At GS and JPM, there’s more of a structured hierarchy and advancement process, while at firms such as UBS, BAML, and MS, advancement is linked more closely to commissions.

These are general trends, so expect to find exceptions and variations.

Large Banks vs. Boutiques and Family Offices

The general differences between large and small firms are:

  • Client Count: Each financial advisor at the large banks might have 100+ clients, while a family office might have 100 clients total.
  • Net Worth Requirements: Many family offices effectively deal with only UHNW clients, while the large banks are open to a broader set of clients.
  • Investment Strategies: The large banks usually recommend more conventional strategies based on the public markets, while family offices customize their strategies and are willing to recommend the unorthodox for certain clients.
  • Recruiting: The large banks recruit on-campus at both the undergrad and MBA levels, while family offices are far less visible; you’ll have to network on your own to get in.
  • Workflow and Jobs: The scope of services at family offices tends to be broader because they might do everything financial for clients. The RM and IP roles are often blurred because each person does a bit of everything.
  • Junior-Level Roles: At family offices, you’ll spend more time on investments, research, and reporting and less on cold calling and cold emailing because most clients come via word of mouth.

Moving Up the Ladder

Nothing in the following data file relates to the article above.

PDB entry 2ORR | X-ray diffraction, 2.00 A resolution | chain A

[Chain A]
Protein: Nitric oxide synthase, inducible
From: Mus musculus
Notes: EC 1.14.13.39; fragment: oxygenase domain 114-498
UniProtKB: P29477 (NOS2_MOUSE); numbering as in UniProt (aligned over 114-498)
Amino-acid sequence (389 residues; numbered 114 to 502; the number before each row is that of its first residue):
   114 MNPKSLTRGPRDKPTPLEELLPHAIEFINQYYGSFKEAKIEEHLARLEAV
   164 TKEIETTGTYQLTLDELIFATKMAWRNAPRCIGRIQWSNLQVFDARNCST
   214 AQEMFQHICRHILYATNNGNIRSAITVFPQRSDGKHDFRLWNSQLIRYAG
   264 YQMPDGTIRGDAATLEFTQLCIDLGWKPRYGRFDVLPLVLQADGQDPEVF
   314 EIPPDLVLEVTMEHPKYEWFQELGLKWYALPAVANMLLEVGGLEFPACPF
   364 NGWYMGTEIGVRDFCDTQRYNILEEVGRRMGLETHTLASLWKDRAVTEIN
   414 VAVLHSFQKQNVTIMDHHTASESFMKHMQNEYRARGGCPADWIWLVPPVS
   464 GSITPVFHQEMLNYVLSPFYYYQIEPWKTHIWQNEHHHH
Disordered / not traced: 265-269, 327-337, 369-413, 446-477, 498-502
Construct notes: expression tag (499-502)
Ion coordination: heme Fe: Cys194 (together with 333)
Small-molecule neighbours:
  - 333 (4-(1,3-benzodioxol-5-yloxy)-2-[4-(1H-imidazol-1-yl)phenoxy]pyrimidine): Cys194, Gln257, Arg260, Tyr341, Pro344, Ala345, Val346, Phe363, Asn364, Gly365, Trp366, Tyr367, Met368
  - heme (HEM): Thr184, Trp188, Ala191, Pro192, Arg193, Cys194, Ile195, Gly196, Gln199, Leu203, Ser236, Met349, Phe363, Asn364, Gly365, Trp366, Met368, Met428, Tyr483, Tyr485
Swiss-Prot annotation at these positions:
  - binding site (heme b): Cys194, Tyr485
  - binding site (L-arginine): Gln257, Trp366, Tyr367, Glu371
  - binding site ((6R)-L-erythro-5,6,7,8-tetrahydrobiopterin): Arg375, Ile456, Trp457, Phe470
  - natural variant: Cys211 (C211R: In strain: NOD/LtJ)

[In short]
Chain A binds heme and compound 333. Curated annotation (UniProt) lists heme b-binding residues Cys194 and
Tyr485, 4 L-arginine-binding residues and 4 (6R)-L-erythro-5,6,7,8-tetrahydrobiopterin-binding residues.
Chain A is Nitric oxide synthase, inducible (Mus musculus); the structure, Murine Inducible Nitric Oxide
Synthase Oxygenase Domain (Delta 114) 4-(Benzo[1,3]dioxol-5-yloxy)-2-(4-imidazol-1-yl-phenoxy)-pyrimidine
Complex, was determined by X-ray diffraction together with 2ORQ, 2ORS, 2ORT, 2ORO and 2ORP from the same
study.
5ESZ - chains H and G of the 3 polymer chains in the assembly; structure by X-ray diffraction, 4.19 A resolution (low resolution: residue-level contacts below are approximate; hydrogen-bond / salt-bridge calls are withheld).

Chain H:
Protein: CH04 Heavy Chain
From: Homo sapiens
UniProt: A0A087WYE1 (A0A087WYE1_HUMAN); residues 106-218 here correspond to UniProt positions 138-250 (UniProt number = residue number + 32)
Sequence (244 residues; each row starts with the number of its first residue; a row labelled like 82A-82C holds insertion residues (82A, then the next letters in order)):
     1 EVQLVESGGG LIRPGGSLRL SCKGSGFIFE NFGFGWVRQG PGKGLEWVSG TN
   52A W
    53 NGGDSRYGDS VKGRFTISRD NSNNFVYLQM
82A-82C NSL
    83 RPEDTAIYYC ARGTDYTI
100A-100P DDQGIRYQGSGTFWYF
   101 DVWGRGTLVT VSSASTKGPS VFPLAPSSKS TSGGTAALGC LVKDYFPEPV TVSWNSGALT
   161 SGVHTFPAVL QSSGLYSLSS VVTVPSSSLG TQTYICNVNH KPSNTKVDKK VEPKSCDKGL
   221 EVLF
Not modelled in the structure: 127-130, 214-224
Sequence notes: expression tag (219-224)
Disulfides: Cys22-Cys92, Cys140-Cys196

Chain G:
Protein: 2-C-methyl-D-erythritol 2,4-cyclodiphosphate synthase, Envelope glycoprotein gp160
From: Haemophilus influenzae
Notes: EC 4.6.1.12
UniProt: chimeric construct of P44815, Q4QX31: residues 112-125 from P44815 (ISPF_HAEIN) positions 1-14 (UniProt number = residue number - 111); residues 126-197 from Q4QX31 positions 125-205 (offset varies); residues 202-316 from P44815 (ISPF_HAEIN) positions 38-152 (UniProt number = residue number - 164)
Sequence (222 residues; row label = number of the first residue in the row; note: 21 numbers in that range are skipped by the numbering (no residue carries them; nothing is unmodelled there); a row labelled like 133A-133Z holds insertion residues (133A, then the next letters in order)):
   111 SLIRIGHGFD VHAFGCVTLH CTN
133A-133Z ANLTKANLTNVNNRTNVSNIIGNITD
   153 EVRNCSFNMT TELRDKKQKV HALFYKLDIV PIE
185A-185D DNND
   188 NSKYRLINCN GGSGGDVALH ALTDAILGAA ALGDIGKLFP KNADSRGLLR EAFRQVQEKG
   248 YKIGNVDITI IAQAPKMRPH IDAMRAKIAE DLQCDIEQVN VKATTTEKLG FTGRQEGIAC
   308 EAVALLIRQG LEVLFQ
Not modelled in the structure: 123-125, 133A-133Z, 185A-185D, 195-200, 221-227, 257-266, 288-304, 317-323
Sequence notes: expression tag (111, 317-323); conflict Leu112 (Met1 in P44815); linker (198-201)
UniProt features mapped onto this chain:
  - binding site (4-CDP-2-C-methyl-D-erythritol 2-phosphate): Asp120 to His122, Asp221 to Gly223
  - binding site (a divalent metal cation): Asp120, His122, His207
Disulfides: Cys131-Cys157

There is a traditional Analyst to Managing Director hierarchy at some firms, with different responsibilities at each level.

At others, you start as a “Financial Advisor,” retain that title, and build your book of clients over time.

Regardless of your starting title, you normally begin by supporting the existing Relationship Managers for 2-3 years.

After that, you need to strike a balance between bringing in new clients and maintaining existing ones to keep advancing.

On the Investment Professional side, advancement is more about working with RMs and clients and getting them to implement your strategies and recommendations.

At most banks, you’ll advance from Analyst to Associate in 2-3 years; the advancement time after that is highly variable because it’s performance-based.

Along the way, many people burn out or realize it’s not for them and switch groups. As with IB, PE, and even Big 4 Transaction Services, only a tiny percentage make it to the top.

On the flipside, both RMs and IPs can get promoted quickly if they perform very well.

There’s less of an artificial “promotion timeline” than there is in investment banking or private equity, so you’ll occasionally see people who get promoted from Analyst up through VP in < 5 years (though it’s not common).

A Day in the Life of a Private Banker

day in life
Daily life depends heavily on your role, location, firm type, client focus, and seniority.

If you’re in a junior Relationship Manager role, an average day might go like this:

  • Morning (8:30 AM – 12:30 PM): Meet with your senior RM and some Investment Professionals to review client accounts, performance, and market activity. After the meeting, you scrub corporate websites and LinkedIn for new leads, send some outreach emails, and place a few cold calls.